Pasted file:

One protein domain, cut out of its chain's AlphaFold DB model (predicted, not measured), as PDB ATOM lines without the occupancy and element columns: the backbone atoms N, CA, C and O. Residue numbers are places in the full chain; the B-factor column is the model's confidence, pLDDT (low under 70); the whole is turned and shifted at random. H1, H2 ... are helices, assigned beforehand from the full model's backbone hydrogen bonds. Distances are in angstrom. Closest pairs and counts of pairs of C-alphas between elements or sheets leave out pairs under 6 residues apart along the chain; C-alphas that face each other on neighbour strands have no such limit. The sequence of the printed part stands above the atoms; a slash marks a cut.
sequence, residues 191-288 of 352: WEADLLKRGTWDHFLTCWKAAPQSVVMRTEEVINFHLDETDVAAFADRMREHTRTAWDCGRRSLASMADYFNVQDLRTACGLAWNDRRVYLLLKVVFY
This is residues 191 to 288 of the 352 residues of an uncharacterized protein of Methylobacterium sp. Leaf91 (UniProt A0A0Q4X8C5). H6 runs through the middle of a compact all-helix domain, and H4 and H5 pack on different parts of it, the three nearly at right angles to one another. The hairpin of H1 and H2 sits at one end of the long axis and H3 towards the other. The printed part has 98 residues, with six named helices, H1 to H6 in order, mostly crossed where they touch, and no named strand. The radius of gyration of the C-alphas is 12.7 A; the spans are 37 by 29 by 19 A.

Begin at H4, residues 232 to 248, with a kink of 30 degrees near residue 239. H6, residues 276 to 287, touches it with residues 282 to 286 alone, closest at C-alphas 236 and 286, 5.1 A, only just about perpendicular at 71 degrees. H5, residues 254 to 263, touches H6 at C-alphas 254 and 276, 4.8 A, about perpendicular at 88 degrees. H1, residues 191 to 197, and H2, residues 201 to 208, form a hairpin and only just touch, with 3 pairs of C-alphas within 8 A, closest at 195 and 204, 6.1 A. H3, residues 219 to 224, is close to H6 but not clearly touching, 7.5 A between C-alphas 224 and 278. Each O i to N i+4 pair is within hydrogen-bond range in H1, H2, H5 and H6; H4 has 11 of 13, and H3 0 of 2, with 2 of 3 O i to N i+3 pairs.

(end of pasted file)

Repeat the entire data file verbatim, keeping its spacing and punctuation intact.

One protein domain, cut out of its chain's AlphaFold DB model (predicted, not measured), as PDB ATOM lines without the occupancy and element columns: the backbone atoms N, CA, C and O. Residue numbers are places in the full chain; the B-factor column is the model's confidence, pLDDT (low under 70); the whole is turned and shifted at random. H1, H2 ... are helices, assigned beforehand from the full model's backbone hydrogen bonds. Distances are in angstrom. Closest pairs and counts of pairs of C-alphas between elements or sheets leave out pairs under 6 residues apart along the chain; C-alphas that face each other on neighbour strands have no such limit. The sequence of the printed part stands above the atoms; a slash marks a cut.
sequence, residues 191-288 of 352: WEADLLKRGTWDHFLTCWKAAPQSVVMRTEEVINFHLDETDVAAFADRMREHTRTAWDCGRRSLASMADYFNVQDLRTACGLAWNDRRVYLLLKVVFY
This is residues 191 to 288 of the 352 residues of an uncharacterized protein of Methylobacterium sp. Leaf91 (UniProt A0A0Q4X8C5). H6 runs through the middle of a compact all-helix domain, and H4 and H5 pack on different parts of it, the three nearly at right angles to one another. The hairpin of H1 and H2 sits at one end of the long axis and H3 towards the other. The printed part has 98 residues, with six named helices, H1 to H6 in order, mostly crossed where they touch, and no named strand. The radius of gyration of the C-alphas is 12.7 A; the spans are 37 by 29 by 19 A.

Begin at H4, residues 232 to 248, with a kink of 30 degrees near residue 239. H6, residues 276 to 287, touches it with residues 282 to 286 alone, closest at C-alphas 236 and 286, 5.1 A, only just about perpendicular at 71 degrees. H5, residues 254 to 263, touches H6 at C-alphas 254 and 276, 4.8 A, about perpendicular at 88 degrees. H1, residues 191 to 197, and H2, residues 201 to 208, form a hairpin and only just touch, with 3 pairs of C-alphas within 8 A, closest at 195 and 204, 6.1 A. H3, residues 219 to 224, is close to H6 but not clearly touching, 7.5 A between C-alphas 224 and 278. Each O i to N i+4 pair is within hydrogen-bond range in H1, H2, H5 and H6; H4 has 11 of 13, and H3 0 of 2, with 2 of 3 O i to N i+3 pairs.